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Thread Dump

Thread Dump
Thread Dump
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  1. When there is an obstacle, or when a Java based Web application is running much slower than expected, we need to use thread dump. Here I will explain what threads are in Java, their types, how they are created, how to manage them, how you can dump threads from a running application.

    Java and Thread

    A web server uses tens to hundreds of threads to process a large number of concurrent users. If two or more threads utilize the same resources, a contention between the threads is inevitable, and sometimes deadlock occurs.

    Thread contention is a status in which one thread is waiting for a lock, held by another thread, to be lifted. Different threads frequently access shared resources on a web application. For example, to record a log, the thread trying to record the log must obtain a lock and access the shared resources.

    Deadlock is a special type of thread contention, in which two or more threads are waiting for the other threads to complete their tasks in order to complete their own tasks.

    Different issues can arise from thread contention. To analyze such issues, you need to use the thread dump. A thread dump will give you the information on the exact status of each thread.

    Background Information for Java Threads

    Thread Synchronization

    A thread can be processed with other threads at the same time. In order to ensure compatibility when multiple threads are trying to use shared resources, one thread at a time should be allowed to access the shared resources by using thread synchronization.

    Thread synchronization on Java can be done using monitor. Every Java object has a single monitor. The monitor can be owned by only one thread. For a thread to own a monitor that is owned by a different thread, it needs to wait in the wait queue until the other thread releases its monitor.

    Thread Status

    In order to analyze a thread dump, you need to know the status of threads. The status of threads are stated on java.lang.Thread.State.

    Thread lifecycle

    • NEW: The thread is created but has not been processed yet.
    • RUNNABLE: The thread is occupying the CPU and processing a task. (It may be in WAITINGstatus due to the OS’s resource distribution.)
    • BLOCKED: The thread is waiting for a different thread to release its lock in order to get the monitor lock.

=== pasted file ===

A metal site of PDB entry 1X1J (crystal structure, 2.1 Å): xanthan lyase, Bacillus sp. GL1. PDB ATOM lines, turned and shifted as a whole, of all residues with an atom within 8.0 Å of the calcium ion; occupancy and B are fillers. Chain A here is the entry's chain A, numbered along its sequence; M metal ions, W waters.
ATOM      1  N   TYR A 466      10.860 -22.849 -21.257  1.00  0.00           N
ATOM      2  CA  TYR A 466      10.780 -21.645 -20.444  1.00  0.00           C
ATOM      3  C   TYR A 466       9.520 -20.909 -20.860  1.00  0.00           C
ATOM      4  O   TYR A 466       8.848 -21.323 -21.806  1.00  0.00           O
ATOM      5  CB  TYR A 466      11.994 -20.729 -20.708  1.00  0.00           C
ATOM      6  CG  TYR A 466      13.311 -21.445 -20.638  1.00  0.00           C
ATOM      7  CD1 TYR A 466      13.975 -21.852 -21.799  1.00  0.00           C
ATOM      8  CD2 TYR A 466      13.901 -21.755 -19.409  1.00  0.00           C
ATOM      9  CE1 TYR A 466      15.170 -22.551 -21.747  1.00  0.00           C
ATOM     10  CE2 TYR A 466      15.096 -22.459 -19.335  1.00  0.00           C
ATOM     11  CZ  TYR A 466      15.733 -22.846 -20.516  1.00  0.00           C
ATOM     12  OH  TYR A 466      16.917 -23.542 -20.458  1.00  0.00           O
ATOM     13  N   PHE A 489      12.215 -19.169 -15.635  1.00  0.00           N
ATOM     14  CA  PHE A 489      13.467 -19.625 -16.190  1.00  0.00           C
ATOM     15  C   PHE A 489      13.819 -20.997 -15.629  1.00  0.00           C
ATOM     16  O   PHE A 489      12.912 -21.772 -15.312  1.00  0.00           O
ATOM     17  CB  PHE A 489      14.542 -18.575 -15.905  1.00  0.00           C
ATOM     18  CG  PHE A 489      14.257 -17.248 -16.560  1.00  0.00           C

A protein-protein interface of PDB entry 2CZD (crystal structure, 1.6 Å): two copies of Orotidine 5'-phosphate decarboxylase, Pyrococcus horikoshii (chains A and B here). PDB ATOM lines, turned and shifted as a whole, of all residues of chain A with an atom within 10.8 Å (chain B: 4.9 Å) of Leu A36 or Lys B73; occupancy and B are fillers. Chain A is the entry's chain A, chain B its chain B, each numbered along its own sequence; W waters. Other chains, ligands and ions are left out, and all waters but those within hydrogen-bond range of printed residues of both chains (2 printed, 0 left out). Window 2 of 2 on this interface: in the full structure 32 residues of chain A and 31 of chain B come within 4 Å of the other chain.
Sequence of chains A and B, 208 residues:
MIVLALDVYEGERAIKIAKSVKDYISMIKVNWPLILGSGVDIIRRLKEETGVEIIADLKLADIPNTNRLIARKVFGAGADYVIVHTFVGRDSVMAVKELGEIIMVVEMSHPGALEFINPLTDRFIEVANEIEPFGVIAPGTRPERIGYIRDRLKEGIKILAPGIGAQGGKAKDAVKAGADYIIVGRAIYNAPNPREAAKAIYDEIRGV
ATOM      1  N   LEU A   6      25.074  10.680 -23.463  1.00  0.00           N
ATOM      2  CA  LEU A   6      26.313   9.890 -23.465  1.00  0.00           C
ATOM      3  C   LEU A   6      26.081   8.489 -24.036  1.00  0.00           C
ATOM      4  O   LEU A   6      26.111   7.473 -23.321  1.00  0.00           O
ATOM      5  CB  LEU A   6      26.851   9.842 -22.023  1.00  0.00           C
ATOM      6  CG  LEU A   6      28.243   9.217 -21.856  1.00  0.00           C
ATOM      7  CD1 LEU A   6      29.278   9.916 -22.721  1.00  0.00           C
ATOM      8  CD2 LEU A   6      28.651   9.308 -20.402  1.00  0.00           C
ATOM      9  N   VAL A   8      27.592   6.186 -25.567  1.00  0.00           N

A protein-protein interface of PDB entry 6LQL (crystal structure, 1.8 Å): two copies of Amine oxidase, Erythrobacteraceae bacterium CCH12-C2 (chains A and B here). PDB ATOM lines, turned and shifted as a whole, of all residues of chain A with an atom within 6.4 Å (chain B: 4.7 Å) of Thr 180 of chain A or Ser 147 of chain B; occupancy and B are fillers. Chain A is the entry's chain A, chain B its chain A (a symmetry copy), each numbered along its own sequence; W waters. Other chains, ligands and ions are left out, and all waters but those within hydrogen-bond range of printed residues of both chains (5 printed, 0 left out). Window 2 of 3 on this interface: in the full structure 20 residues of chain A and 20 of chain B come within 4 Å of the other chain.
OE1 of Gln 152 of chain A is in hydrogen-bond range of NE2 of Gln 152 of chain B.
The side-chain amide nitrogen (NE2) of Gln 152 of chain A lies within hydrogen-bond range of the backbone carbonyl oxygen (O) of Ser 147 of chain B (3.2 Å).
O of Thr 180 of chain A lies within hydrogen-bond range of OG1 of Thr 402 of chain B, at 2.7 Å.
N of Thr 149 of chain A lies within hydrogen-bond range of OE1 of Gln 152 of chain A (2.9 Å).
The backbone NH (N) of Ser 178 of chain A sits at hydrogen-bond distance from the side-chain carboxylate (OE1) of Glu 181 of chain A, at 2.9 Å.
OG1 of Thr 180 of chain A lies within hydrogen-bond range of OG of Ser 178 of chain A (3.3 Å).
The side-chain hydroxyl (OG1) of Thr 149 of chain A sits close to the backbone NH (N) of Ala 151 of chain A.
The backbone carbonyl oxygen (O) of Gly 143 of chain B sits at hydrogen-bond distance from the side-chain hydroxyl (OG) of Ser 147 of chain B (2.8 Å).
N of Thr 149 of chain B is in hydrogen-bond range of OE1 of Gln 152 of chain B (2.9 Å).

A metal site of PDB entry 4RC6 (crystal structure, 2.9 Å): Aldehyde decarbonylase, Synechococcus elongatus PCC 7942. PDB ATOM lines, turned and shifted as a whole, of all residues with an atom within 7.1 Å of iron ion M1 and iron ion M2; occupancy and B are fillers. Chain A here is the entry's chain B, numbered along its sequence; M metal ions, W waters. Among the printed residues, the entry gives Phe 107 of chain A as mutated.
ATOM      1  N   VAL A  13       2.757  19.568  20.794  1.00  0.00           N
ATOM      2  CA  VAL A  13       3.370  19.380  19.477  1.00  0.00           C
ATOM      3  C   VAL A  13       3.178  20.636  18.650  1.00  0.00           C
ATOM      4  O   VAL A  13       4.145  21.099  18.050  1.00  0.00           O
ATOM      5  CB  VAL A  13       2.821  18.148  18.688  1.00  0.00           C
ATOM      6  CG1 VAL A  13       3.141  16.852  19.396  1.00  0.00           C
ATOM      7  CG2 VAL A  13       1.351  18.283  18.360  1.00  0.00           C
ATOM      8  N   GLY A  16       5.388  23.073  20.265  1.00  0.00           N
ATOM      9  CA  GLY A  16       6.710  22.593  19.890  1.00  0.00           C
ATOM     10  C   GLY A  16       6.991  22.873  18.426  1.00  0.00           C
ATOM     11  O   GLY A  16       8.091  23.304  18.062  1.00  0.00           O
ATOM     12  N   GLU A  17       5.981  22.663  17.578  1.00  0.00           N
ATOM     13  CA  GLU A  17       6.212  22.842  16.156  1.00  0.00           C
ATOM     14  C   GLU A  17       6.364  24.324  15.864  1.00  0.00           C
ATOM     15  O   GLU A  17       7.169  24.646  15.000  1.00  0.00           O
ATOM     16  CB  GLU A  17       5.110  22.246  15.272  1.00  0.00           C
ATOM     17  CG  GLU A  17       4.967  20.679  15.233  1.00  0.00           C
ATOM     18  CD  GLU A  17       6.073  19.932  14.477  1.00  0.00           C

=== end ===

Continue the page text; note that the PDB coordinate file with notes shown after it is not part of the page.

• WAITING: The thread is waiting by using a wait, join or park method.
    • TIMED_WAITING: The thread is waiting by using a sleep, wait, join or park method. (The difference from WAITING is that the maximum waiting time is specified by the method parameter, and WAITING can be relieved by time as well as external changes.)

    Thread Types

    Java threads can be divided into two:

    1. daemon threads;
    2. and non-daemon threads.

    Daemon threads stop working when there are no other non-daemon threads. Even if you do not create any threads, the Java application will create several threads by default. Most of them are daemon threads, mainly for processing tasks such as garbage collection or JMX.

    A thread running the ‘static void main(String[] args)’ method is created as a non-daemon thread, and when this thread stops working, all other daemon threads will stop as well. (The thread running this main method is called the VM thread in HotSpot VM.)

    Getting Thread Dump

    We can take thread dump using following command.

    Command  >> Kill -3 pid

    Happy Learning !!!

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3 thoughts on “Thread Dump

  1. Hey Gaurai Vaidya,
    In unix or linux based OS, Kill command basically sends signal to a running process.
    Process run through a unique process ID known as PID.
    To send signal to a perticular process in linux

    Like that when you do kill -3 PID
    it simple instruct the process associated with the Id to dump its all thread information to a readable file which we term as threadump

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